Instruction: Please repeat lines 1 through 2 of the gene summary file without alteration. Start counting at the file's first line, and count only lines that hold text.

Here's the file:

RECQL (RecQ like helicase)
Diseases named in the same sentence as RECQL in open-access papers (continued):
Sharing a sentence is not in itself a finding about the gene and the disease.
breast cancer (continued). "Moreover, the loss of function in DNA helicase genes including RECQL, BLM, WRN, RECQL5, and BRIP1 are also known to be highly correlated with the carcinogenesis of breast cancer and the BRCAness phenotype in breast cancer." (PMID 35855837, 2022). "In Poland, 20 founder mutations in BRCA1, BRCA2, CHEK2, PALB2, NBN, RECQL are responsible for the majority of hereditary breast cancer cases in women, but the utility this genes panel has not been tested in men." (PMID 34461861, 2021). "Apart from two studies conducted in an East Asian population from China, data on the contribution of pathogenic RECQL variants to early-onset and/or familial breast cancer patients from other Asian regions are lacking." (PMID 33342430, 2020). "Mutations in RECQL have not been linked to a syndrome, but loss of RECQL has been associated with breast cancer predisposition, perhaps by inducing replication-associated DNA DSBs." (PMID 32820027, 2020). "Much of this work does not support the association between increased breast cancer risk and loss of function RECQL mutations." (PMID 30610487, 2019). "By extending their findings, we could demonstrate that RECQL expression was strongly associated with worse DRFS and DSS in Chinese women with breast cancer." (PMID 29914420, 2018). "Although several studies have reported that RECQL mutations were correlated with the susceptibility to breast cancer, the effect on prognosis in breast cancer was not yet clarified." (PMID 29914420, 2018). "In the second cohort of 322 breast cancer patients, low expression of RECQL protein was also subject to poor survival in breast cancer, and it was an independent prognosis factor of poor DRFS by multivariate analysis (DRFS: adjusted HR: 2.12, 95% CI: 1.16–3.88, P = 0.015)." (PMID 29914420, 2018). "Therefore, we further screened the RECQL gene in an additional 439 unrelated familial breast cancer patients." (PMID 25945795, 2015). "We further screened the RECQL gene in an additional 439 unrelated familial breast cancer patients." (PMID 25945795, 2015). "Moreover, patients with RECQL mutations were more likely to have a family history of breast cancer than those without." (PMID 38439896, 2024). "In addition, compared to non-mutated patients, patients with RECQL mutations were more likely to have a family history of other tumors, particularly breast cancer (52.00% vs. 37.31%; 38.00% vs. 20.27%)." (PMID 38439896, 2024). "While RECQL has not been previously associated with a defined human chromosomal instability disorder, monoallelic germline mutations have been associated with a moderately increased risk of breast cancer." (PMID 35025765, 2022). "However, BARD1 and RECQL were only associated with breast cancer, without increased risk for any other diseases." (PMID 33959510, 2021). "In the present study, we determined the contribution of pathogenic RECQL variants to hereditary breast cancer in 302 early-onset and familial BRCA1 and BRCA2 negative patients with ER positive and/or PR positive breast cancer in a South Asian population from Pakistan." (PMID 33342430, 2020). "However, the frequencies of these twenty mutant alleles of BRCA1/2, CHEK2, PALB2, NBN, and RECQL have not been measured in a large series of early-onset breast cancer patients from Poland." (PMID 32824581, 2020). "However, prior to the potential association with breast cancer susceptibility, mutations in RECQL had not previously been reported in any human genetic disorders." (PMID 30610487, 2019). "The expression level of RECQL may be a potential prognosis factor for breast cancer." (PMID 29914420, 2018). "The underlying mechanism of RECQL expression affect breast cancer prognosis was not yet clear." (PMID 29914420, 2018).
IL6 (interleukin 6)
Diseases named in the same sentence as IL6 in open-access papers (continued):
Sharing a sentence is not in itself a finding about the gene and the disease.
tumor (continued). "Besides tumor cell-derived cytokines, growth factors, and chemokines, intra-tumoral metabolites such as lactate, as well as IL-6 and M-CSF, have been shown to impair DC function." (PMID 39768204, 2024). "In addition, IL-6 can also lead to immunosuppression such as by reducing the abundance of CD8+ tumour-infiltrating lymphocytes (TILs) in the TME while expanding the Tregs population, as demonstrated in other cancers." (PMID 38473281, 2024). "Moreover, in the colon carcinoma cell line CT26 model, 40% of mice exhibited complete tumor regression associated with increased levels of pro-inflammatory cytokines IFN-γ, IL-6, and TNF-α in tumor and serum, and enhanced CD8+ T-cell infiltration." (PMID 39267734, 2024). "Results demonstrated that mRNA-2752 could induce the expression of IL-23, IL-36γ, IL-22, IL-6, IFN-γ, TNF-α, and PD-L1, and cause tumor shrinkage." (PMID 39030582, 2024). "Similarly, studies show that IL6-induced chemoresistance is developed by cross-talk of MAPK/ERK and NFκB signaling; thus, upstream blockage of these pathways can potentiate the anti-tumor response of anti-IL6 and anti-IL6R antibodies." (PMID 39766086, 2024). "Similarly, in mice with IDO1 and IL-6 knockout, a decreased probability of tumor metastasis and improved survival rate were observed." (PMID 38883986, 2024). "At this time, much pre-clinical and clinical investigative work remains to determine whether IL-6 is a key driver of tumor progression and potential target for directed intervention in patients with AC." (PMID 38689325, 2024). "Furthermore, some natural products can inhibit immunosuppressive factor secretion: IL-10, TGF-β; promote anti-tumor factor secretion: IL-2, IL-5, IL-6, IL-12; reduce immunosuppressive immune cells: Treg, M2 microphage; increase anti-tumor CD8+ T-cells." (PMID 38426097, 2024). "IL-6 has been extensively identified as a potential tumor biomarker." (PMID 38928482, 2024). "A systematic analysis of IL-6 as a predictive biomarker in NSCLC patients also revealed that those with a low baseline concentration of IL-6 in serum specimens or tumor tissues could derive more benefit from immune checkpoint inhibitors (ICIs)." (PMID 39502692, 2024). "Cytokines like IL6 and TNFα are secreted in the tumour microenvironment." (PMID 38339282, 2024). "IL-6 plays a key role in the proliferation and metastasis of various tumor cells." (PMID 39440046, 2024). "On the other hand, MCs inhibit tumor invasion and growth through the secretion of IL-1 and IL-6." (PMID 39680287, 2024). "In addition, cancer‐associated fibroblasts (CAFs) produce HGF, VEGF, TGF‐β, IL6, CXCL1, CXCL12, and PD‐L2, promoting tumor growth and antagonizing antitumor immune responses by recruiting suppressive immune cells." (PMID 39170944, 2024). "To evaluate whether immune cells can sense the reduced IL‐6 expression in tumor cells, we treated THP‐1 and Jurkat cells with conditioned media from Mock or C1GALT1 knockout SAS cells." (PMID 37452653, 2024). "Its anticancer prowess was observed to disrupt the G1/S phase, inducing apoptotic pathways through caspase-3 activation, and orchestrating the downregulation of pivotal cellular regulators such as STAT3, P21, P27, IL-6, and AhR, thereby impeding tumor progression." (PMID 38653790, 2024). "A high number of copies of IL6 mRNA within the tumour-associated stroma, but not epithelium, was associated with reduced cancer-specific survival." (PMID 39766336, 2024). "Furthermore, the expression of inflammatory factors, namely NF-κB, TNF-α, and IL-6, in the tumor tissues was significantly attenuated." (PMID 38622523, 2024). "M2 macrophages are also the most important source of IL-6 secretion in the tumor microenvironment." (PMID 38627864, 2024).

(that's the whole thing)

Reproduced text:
RECQL (RecQ like helicase)
Diseases named in the same sentence as RECQL in open-access papers (continued):